Presently, we have the concept of adverse possession. Section 65, Limitation Act, 1963, makes it clear that to avail the adverse possession of private property, it needs to be owned peacefully for 12 years and 30 years in case of government property. Also, there are certain exceptions under Specific Relief Act:
The procedure is about declaratory suit. Regarding this proposition, there is an important concept in law, i.e., possession is 9/10thof ownership.
Yagyavalakya also gave the rule of mortgages and also discussed about stridhana (women’s property)
Presently, these concepts exist under Transfer of Property Act and Personal Law.
4. Narada Smriti:
First legal commentary which is not based on religious and moral principles. The judicial procedure advocated by him is also a very complex one. In terms of witness, this was very close to Brihaspatismriti. This also mentions about 11 types of witnesses.
5. Katyayana Smriti:
Dealt with detailed provisions regarding constitution of courts, elaborate procedures for administration of justice. According to him, every remedy must be sanctioned by the state.
Stages of administration of justice in ancient India:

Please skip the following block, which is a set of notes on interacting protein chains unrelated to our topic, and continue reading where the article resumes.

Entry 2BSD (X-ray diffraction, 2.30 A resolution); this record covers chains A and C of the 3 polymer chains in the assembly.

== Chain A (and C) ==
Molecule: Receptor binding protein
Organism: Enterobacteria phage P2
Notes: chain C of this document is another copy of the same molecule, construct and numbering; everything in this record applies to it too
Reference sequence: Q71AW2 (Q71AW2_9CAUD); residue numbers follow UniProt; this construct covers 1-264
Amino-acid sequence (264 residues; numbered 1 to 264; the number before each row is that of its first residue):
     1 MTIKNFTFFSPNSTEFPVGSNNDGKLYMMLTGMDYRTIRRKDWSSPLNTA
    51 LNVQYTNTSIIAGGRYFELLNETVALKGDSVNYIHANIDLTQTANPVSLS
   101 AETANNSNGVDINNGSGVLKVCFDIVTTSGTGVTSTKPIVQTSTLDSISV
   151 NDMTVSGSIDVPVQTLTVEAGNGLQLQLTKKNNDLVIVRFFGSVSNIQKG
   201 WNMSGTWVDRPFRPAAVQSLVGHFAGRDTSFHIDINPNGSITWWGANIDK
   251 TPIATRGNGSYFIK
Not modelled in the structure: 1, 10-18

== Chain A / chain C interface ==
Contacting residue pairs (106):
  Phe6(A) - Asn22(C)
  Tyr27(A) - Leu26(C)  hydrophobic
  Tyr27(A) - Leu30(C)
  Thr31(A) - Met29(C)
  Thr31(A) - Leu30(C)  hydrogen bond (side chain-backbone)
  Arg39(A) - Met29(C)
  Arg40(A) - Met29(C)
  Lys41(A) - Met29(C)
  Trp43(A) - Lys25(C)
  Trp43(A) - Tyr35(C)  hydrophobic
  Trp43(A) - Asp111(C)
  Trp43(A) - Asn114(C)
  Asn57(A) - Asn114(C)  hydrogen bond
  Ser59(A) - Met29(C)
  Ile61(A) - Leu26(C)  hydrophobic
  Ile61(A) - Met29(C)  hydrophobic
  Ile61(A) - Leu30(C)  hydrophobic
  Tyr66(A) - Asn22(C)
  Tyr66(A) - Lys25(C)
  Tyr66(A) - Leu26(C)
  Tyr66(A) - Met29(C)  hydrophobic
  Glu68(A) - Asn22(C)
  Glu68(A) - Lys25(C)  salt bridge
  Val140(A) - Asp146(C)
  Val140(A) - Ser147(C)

1. Courts and constitution of courts
King was the fountainhead of justice. His court was the highest court, having both original and appellate jurisdictions
For assisting him the king, there was also Court of Chief Justice and his court consisted of board of judges.
In villages, there were Village Councils similar to modern times’ Panchayats. They consisted of 5 villagers as members to dispense justice among them. These councils used to deal with small civil & criminal cases. There was a cardinal principle regarding administration of justice in ancient times that a single judge was not allowed to give judgment in any case. Presently whatever concept of benches we have in the Supreme Court is based on this ancient legal principle.
2. Judicial Procedure – In ancient times, judicial procedure was very elaborate, much like today.
According to Brihaspati, suit on trial consisted of 4 stages
- Filing of plaint
- Reply to the plaint
- Trial & investigation
- Verdict and decision
Again in relation to evidence, it was based on all or any of the three sources, i.e. documents, witnesses or possession.
Further, during the course of trial, each party to the case was required to prove one’s content with the support of certain evidence.
3. Institution of lawyers – We don’t have direct reference from any ancient text that whether any institution of lawyers was present or not.
PV Kain in his book, ‘History of Dharamshastras’, mentioned that the judicial procedure highlighted in various Smritis refer to high level of technicalities therefore a body of legal experts to understand them.